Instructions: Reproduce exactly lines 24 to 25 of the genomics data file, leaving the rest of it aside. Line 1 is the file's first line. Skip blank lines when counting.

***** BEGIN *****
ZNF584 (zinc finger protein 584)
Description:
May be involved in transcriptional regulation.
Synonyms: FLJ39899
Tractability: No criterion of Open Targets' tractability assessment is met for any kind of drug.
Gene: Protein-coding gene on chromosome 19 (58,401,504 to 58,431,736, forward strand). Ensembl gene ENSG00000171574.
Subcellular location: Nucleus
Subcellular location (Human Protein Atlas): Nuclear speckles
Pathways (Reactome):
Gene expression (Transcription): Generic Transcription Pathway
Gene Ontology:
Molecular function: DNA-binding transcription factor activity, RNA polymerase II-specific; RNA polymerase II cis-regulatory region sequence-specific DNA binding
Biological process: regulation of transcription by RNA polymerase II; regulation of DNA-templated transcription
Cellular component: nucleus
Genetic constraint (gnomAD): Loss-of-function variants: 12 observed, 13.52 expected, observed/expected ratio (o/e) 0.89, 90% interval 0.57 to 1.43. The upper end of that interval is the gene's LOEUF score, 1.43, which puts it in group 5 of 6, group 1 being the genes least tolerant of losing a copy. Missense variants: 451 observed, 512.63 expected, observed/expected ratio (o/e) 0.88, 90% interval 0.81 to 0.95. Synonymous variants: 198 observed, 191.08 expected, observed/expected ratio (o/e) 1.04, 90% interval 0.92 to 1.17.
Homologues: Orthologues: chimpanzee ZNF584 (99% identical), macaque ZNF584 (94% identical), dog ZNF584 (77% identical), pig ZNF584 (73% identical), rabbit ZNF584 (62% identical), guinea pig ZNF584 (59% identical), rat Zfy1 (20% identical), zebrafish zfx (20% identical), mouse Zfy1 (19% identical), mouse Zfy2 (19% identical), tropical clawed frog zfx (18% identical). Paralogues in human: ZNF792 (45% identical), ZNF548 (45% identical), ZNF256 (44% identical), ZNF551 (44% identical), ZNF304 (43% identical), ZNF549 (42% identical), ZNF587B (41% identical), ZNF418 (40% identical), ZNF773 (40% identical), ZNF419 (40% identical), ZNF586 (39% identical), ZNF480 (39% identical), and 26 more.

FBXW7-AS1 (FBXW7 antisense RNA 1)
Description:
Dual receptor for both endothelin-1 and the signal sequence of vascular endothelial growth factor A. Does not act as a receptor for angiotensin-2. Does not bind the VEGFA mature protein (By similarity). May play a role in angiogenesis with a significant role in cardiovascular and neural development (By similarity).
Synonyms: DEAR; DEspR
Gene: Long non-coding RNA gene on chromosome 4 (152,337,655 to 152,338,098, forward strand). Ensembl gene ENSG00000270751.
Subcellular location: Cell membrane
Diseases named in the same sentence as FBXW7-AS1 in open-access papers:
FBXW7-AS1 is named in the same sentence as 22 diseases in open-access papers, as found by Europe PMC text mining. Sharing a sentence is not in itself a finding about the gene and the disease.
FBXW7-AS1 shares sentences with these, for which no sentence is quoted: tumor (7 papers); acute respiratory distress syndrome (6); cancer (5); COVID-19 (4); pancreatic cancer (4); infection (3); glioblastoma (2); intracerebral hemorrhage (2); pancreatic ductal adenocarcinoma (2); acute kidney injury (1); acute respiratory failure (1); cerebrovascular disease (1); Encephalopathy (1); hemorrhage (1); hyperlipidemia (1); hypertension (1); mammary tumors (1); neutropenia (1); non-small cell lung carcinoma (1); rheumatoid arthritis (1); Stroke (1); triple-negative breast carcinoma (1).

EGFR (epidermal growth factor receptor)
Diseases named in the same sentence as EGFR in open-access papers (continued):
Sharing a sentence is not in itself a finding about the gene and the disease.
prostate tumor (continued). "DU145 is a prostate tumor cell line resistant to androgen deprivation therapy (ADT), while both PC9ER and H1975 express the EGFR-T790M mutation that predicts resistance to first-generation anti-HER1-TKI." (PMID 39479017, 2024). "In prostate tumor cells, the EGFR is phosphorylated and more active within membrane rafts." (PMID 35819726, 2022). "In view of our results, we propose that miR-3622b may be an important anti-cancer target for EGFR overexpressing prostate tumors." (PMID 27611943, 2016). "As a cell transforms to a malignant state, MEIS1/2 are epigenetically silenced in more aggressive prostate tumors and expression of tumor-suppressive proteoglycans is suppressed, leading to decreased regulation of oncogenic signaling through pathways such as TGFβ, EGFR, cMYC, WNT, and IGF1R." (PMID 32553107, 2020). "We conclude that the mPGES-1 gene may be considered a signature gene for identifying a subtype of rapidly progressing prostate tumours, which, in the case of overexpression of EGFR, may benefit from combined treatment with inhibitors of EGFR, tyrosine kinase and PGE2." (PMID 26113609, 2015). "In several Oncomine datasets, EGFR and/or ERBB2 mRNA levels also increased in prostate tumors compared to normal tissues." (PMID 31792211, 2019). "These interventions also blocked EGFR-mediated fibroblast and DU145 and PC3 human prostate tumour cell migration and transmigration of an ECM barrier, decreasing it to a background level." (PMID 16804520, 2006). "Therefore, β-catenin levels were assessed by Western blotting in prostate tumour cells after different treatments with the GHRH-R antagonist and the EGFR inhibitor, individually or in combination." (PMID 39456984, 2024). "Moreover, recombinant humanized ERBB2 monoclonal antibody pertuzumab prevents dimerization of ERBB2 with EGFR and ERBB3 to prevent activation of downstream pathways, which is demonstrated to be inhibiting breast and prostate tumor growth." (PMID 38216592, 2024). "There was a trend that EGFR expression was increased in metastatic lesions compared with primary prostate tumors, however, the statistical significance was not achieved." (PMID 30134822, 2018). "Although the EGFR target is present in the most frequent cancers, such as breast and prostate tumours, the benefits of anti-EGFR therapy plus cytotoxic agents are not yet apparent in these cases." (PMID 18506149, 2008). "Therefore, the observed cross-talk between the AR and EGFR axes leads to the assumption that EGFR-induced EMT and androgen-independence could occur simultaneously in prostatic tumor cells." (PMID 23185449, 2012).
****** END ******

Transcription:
FBXW7-AS1 is named in the same sentence as 22 diseases in open-access papers, as found by Europe PMC text mining. Sharing a sentence is not in itself a finding about the gene and the disease.
FBXW7-AS1 shares sentences with these, for which no sentence is quoted: tumor (7 papers); acute respiratory distress syndrome (6); cancer (5); COVID-19 (4); pancreatic cancer (4); infection (3); glioblastoma (2); intracerebral hemorrhage (2); pancreatic ductal adenocarcinoma (2); acute kidney injury (1); acute respiratory failure (1); cerebrovascular disease (1); Encephalopathy (1); hemorrhage (1); hyperlipidemia (1); hypertension (1); mammary tumors (1); neutropenia (1); non-small cell lung carcinoma (1); rheumatoid arthritis (1); Stroke (1); triple-negative breast carcinoma (1).